CC BY-NC-ND 4.0 · Appl Clin Inform 2022; 13(05): 1070-1078
DOI: 10.1055/a-1947-2674
Research Article

Physician Perspectives on Implementation of Real-Time Benefit Tools: A Qualitative Study

Jordan Everson
1   Office of the National Coordinator for Health Information Technology, Washington, District of Columbia, United States
2   Department of Health Policy, Vanderbilt University Medical Center, Nashville, Tennessee, United States
Christine C. Whitmore
2   Department of Health Policy, Vanderbilt University Medical Center, Nashville, Tennessee, United States
T. Joseph Mattingly II
3   Department of Pharmaceutical Health Services Research, University of Maryland School of Pharmacy, Baltimore, Maryland, United States
Anna D. Sinaiko
4   Department of Health Policy and Management, Harvard School of Public Health, Boston, Massachusetts, United States
Stacie B. Dusetzina
2   Department of Health Policy, Vanderbilt University Medical Center, Nashville, Tennessee, United States
› Author Affiliations
Funding This study was supported by Robert Wood Johnson Foundation.


Objectives Congress and Medicare have required real-time benefit tools (RTBT) to provide patient-specific medication price information during prescribing to decrease the cost of medications. We sought physicians' perspectives on how these tools might most effectively improve their selection of low-cost medication.

Methods We conducted 15 semi-structured interviews of physicians (6 oncologists, 1 endocrinologist, 4 rheumatologists, and 4 from internal medicine) and identified key themes across interviews during coding and analysis.

Results Although physicians saw value in real-time medication price information, they were wary of the complexity of obtaining specific information and the potential for inaccuracies. Physicians described how medication price information would be used in various prescribing scenarios including from simple substitutions (different drug formulations) to more complex decisions (different drug classes). In more complex situations, physicians were concerned that price information might only be available after discussing options with the patient, which would be too late to inform decisions. Concern about adding more information to the electronic health record was common.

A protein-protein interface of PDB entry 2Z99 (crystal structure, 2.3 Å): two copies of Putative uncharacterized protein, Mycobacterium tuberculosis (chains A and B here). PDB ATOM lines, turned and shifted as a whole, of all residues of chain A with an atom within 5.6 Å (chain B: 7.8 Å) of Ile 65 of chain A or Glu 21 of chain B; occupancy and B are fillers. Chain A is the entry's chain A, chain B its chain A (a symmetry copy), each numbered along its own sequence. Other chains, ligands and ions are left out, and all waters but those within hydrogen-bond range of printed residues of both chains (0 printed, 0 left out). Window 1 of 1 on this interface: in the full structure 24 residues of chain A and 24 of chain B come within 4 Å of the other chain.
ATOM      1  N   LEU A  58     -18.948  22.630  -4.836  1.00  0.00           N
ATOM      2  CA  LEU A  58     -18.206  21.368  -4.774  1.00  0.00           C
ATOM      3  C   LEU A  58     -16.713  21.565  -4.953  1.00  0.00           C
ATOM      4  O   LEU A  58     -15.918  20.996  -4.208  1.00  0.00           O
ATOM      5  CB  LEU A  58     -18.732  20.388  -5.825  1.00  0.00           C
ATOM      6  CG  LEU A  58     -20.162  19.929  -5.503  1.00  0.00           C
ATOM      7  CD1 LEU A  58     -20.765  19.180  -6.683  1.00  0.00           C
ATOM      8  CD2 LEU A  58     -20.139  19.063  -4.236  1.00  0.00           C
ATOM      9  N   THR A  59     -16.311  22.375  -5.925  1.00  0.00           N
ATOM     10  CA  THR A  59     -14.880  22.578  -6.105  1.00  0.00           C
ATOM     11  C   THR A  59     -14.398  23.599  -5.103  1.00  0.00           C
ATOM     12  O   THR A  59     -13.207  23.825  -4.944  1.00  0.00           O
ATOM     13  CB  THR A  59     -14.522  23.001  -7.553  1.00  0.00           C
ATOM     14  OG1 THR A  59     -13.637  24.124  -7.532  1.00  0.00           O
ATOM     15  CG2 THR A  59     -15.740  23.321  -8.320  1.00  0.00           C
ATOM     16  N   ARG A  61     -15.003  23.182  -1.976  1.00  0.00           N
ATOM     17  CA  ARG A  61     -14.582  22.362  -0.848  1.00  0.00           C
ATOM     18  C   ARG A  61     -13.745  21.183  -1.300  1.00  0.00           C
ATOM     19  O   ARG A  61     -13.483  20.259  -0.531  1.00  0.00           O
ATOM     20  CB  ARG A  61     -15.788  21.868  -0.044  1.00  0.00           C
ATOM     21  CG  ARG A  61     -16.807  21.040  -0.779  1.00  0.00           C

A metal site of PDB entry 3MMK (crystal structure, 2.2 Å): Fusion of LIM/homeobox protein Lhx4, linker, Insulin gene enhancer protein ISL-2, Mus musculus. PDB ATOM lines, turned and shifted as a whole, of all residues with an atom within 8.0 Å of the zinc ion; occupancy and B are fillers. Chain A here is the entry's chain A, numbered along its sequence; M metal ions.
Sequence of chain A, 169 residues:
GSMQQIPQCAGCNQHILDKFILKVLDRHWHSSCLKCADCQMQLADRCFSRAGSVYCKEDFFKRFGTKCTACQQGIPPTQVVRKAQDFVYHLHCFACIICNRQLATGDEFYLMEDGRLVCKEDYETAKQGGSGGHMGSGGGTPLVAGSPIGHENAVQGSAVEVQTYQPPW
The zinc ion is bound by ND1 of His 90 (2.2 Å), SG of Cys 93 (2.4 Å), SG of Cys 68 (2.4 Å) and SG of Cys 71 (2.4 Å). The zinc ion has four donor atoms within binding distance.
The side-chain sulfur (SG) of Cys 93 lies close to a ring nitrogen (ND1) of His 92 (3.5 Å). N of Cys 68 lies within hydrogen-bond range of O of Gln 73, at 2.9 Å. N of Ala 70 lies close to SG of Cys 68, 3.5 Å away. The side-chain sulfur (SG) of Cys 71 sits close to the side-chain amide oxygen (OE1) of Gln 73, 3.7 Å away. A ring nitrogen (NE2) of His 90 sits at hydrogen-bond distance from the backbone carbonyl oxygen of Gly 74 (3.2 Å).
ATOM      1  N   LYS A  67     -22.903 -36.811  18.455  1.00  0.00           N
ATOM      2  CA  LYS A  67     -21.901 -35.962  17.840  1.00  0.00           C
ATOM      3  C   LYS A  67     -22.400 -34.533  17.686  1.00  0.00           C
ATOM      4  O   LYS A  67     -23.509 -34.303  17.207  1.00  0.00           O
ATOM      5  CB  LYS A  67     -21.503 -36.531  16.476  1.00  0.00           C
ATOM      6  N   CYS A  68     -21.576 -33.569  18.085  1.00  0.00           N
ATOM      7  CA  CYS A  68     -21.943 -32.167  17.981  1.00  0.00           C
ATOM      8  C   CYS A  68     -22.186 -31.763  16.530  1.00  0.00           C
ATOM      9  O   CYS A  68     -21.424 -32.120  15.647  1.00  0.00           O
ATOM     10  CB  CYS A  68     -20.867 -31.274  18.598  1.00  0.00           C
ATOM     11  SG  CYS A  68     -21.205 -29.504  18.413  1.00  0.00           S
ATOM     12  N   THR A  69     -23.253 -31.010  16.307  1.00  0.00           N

Conclusion While most physicians saw value in implementation of RTBTs, they also expressed concerns related to the accuracy of information, the availability of information at the right time in the clinical workflow, and the most effective format for information. Many concerns raised paralleled the “Five Rights of Clinical Decision Support” framework and indicate the need for additional design work to achieve benefit from RTBTs. Beyond the public policy that has supported the availability of RTBTs, substantial development will be required to ensure that information is used to improve prescribing decisions.

Protection of Human and Animal Subjects

The study was performed in compliance with the World Medical Association Declaration of Helsinki on Ethical Principles for Medical Research Involving Human Subjects, and was reviewed by the Vanderbilt University Medical Center Institutional Review Board.

Publication History

Received: 23 May 2022

Accepted: 05 September 2022

Accepted Manuscript online:
19 September 2022

Article published online:
09 November 2022

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